What Happened to DACA?

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As you may know, the Deferred Action for Childhood Arrivals (DACA) has been subject to many judicial decisions since the Trump Administration’s September 5, 2017, announcement to gradually end the program on March 5, 2018.

On January 9, 2018, Judge William H. Alsup of the U.S. District Court for the Northern District of California temporarily blocked the Trump Administration’s plans to rescind DACA. In the ruling, the federal court held that the Trump Administration must resume receiving DACA renewal applications from individuals who were enrolled in DACA when President Trump announced its ending back on September 5, 2017. However, DACA beneficiaries would not be able to apply for advance parole (permission to leave the U.S. and return). In addition, individuals who never before applied to receive DACA would not be able to apply.

Similarly, on February 13, 2018, Judge Nicholas G. Garaufis of the U.S. District Court for the Eastern District of New York temporarily blocked the Trump Administration from ending DACA. According to Judge Garaufis, even though the Trump Administration can end DACA, the government must offer legally adequate reasons for doing so.

On February 26, 2018, the U.S. Supreme Court declined to hear the Trump Administration’s appeal of Judge Alsup’s decision. The appeal was denied without prejudice and the underlying legal issue may still be considered by the U.S. Court of Appeals for the Ninth Circuit. Indeed, the issue can still end up before the U.S. Supreme Court.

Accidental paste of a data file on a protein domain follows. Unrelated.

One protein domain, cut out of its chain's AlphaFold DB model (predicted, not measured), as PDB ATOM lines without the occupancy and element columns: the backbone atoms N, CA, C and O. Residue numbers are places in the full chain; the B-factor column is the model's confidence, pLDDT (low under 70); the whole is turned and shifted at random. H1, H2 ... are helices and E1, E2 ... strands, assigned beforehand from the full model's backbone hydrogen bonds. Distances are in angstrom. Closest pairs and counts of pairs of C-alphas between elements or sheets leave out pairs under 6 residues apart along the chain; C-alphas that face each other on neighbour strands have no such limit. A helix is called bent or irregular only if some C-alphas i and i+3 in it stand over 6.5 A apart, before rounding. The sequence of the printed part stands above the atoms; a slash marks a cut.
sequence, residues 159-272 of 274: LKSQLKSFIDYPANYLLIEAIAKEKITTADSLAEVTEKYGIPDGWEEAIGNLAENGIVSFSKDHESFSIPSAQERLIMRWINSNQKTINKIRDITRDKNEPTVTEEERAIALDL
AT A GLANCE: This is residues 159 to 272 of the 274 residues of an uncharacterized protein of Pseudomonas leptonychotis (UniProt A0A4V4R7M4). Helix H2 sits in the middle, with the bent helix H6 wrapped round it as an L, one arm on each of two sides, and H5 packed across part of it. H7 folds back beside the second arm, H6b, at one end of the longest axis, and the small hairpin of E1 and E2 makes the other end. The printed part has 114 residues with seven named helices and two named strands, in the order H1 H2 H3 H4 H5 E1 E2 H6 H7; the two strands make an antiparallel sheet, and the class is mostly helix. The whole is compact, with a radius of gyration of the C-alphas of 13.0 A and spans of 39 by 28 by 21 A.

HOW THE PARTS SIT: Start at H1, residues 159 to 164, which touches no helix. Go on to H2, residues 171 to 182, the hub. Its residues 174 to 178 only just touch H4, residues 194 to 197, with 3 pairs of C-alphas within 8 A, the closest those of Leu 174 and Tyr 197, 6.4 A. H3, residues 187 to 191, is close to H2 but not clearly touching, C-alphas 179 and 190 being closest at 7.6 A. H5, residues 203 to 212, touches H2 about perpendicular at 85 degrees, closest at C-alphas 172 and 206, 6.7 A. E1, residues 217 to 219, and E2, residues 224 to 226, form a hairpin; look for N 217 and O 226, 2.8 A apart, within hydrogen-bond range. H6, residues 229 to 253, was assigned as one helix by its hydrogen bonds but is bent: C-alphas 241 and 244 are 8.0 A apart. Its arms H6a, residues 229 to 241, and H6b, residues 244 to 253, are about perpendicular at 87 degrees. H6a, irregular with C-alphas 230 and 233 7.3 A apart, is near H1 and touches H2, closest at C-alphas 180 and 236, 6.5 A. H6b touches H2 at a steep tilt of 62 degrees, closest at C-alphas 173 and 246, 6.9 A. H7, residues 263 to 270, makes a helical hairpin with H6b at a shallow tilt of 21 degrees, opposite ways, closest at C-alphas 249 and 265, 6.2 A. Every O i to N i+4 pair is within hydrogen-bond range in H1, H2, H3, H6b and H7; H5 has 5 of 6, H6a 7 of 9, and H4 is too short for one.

In summary, DACA beneficiaries are still allowed to renew their status. Nonetheless, advance parole is no longer available and individuals who never applied to receive DACA will not be able to apply. The Trump Administration’s March 5, 2018, deadline to end DACA is largely meaningless now. Finally, it is likely that the litigation will continue its course through the appellate courts.


About the Authors

Eduardo Reyes Chavez

Eduardo is an associate in the firm's litigation and employment practice groups.

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